How coachable are you?
Have you ever met people who are coachable, who have
• The mindset to constantly improve to the benefit of themself and/or their personal and/or professional environment
• The openness to seek, understand and accept feedback signals and feedback
• The ability to convert feedback into sustainable change in their behaviours, approaches, competences, and methods used.
What did you think of them? What would you like people to think of you? How coachable are you?
The Research of Zenger Folkman has proven that coachability is essential for everybody who wants to progress, not only in a management or non-management career but also in life. Their research demonstrates that coachability is a key source of success in all kinds of areas: from employee satisfaction to customer satisfaction to results.
Therefore, the answer to the question how coachable you are is highly relevant. It predicts how successful you are going to be in the future.
Much has been written on providing feedback; little on receiving, digesting, and acting on feedback; even less on benefiting from a flow of feedback over time, on coachability.
Let’s therefore look at 3 factors which define how coachable you are:
When preparing for a coaching session with the CEO of a very big company I read his 360° feedback report. It was so good I asked myself whether there was anything I could do to help this person improve. After few minutes into the conversation, I knew why this CEO was so respected and successful: he was keen on continuing improving, he invited, understood, and accepted feedback.
I also coached people who thought they were so good that coaching was a loss of time. When they got the 360° report many started explaining why the input received was not really valid, others thought it’s not brilliant but still acceptable. A different mindset was the reason why their managers, direct reports and peers were looking at them very critically; with obvious consequences for their career prospects.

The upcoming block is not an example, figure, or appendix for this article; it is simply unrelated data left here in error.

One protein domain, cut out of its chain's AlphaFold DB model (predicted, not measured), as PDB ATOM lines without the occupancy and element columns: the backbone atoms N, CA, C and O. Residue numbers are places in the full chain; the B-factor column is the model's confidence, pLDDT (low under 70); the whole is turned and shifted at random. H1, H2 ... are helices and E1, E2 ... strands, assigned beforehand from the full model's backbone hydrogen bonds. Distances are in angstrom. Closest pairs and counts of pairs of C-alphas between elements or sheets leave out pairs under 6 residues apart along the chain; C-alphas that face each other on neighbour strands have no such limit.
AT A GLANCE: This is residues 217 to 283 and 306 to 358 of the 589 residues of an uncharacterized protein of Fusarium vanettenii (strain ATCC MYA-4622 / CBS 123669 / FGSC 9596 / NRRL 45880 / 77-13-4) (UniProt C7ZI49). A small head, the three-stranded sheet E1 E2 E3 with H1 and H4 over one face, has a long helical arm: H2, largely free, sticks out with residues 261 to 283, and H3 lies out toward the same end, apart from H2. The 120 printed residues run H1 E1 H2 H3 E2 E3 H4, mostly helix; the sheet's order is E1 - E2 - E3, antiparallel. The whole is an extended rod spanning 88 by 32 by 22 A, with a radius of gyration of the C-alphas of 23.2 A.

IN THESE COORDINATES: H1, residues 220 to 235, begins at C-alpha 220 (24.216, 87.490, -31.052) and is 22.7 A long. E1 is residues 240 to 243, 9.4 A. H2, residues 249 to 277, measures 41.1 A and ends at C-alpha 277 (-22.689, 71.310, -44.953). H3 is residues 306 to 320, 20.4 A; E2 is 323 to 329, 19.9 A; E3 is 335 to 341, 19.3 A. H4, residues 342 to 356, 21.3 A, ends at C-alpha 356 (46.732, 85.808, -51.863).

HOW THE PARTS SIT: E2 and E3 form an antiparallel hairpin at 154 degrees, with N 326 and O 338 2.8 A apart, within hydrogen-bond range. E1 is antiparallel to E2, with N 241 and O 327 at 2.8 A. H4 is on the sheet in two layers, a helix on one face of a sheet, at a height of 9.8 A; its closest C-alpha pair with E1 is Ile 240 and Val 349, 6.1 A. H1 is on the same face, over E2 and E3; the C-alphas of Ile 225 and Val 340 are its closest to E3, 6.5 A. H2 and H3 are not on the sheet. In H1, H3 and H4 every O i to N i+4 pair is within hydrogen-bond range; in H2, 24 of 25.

Some people might not be coachable due to their mindset of:
• overconfidence, ignoring reality: My message to them: nobody is perfect, not even you. Your reality is how others see you.
• lack of self-confidence, they see themselves so far away from what they feel would be necessary that they don’t move: My message to them: you don’t need to be perfect. It is like with foreign languages you study: if you wait to use a language till you are perfect you will never speak it.
• complacency: My message to them, based on Zenger Folkman research: being good is not good enough.
2. Listen to, seek, and understand feedback
In whatever form you receive feedback, reflect to really identify what people liked, behaviour you should repeat and what they want you to improve. Remember: Where there is smoke, there is a fire.
3. Convert feedback into action
Feedback without action is like a diamond thrown away or a lifeline not grasped. Yet, this happens all too often, including to people who have the right mindset. Some reasons and remedies:
- No time to act: make time available to reflect and decide. Don’t let others and short-term pressure dictate your agenda. Define your objectives and then priorities to reach the objectives.
- Not organized or tendency to procrastinate: Use a planning tool to remind you of decisions you have taken, actions you have planned. Involve others in your efforts, tell them what you want to do differently.
- Don’t know how I can improve on a certain point: Ask others, make them your coaches, read, take lessons: learn.
Being coachable is key for progress and success. We need 3 attitudes to being coachable: Mindset – Openness and Ability to convert input into action. There are tools and approaches for each one of the three elements (only superficially covered here).
Start by reflecting what 1 – 3 areas you would like to improve on. What would this mean to you and your personal and/or professional environment? Then share your thoughts, intents, plans with people you trust. Make them your coach.